BSc (Hons) (NFQ Level 8)
Full Time - Undergraduate Studies
CAO Code: DN200
CAO Points Range 2020: 533-625
Length of Course: 4 Years
Average Intake: 420
- O2/H6 in Mathematics
- O2/H6 in a laboratory science (Applied Mathematics, Computer Science or Geography may be used instead of a laboratory science subject) and
- O6/H7 in English, Irish and two other recognised subjects
Why is this course for me?
Physics is about the fundamental laws of the universe that govern living as well as non-living systems. It is a fundamental science, involving a deep understanding of nature derived from mathematical and experimental insights. Physics is the subject that constantly asks “why?”, questioning why matter and energy exist and act as they do, and discovering the underlying rules that govern their behaviour. Physicists now believe that all phenomena observed in the universe can be explained in terms of a handful of forces: gravity, electricity, magnetism, and weak and strong nuclear interactions.
Developments in physics have led to advances in many fields, including medicine and the semiconductor industry. Understanding physical principles and discovering new laws that explain our universe at an even deeper level are the challenges that confront physicists in the 21st century. The degree will develop your knowledge and skills in problem-solving, data analysis, computation and experimental techniques.
Career & Graduate Study Opportunities
The UCD Physics degree is an accredited Physics degree and recent Physics graduates have pursued careers in the following:
- Energy technology
- Medical physics
- Advanced materials (e.g. semiconductor industry)
- ICT and financial industries
- Semi-state bodies such as EPA’s Office of Radiological Protection
Graduates are also eligible to apply for MSc programmes in Nanobio Science, Space Science & Technology, Nanotechnology, Medical Physics or Meteorology, or for PhD programmes in Ireland and abroad in diverse areas such as Radiation Physics, Physics of Advanced Materials, Atomic Physics, Particle Physics and Astrophysics.
What Will I Study
This is a sample pathway for a degree in Physics. Topics include relativity, electromagnetism, quantum mechanics, thermal physics, optics and lasers, atomic and nuclear physics, particle physics, condensed matter physics and medical physics. Practical training develops core experimental skills including data acquisition techniques.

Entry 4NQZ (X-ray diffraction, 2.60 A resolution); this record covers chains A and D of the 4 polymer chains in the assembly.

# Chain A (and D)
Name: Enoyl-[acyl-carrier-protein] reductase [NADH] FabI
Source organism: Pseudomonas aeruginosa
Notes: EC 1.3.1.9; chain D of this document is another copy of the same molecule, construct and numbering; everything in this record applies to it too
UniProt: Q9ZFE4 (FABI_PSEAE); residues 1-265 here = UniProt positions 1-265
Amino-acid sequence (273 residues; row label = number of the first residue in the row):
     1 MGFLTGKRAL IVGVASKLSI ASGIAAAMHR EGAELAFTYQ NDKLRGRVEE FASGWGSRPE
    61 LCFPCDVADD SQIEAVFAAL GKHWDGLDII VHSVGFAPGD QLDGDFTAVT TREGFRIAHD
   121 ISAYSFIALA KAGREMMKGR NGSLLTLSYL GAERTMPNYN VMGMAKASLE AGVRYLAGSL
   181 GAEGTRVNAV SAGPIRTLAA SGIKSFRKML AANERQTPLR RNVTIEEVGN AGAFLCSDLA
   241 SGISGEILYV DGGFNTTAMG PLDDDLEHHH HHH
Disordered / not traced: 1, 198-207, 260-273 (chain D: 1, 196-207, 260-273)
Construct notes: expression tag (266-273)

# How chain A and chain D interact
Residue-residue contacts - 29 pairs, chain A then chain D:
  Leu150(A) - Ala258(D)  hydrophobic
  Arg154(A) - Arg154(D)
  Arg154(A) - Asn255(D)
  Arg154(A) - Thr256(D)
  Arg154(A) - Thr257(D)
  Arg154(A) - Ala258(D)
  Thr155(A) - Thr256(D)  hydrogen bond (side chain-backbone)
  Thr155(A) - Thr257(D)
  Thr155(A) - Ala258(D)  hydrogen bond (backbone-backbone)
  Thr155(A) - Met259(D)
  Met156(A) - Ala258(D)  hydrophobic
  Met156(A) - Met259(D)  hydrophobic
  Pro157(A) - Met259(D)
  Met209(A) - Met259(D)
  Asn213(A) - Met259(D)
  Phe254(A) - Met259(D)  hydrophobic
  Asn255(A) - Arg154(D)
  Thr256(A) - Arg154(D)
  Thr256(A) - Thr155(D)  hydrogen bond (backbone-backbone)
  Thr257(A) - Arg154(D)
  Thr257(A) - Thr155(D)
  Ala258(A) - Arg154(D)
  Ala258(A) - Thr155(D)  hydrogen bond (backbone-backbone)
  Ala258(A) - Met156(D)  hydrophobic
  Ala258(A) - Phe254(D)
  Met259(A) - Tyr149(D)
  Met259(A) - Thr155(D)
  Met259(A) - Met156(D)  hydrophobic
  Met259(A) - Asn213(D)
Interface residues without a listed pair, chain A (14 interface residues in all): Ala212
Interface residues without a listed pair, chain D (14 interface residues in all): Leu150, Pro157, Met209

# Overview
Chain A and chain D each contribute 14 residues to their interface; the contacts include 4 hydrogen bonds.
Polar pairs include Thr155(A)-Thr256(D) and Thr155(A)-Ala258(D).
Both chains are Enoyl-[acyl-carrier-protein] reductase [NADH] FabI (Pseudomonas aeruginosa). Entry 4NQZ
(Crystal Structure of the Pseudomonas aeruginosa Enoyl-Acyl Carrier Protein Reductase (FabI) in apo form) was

- Optional Science modules
- Elective module
- + 1 Other Science Subject
- Elective modules
- Elective modules
- UCD offers research experience to undergraduates
- Physics (project, core physics and options including general relativity medical physics, ultrafast photonics, computational biophysics and astrophysics)
Timetables & Assessment
Each student will have their own timetable based on their individual module selection. This is a full time course and classes may include lectures, practicals and tutorials, depending on the subjects. Students will also be expected to study independently (autonomous student learning). Assessment varies with each module but may comprise continuous assessment of practicals, written exams and online learning activities.
You may be interested in the following Blog posts: Why choose Physics at UCD?
International Study Opportunities
Students can apply to study for a trimester or year in third year in a number of universities worldwide including:
- University of California, Berkeley, USA
- University of California, Santa Cruz, USA
- San Jose State University, California, USA
- University of Melbourne, Australia
“I fell in love with Physics after discovering how much I appreciated being able to see what we learned in the classroom work ﬁrst-hand in the lab. After Second Year I completed my ﬁrst research internship with the UCD School of Physics. I worked closely with staﬀ to write programs to solve equations describing white dwarf and neutron stars. I found this placement beneﬁcial as it gave me my ﬁrst taste of real scientiﬁc research. I travelled to the University of Notre Dame to undertake summer internship studying radioactive materials’ impact on the environment.”
Eimear Conroy, Graduate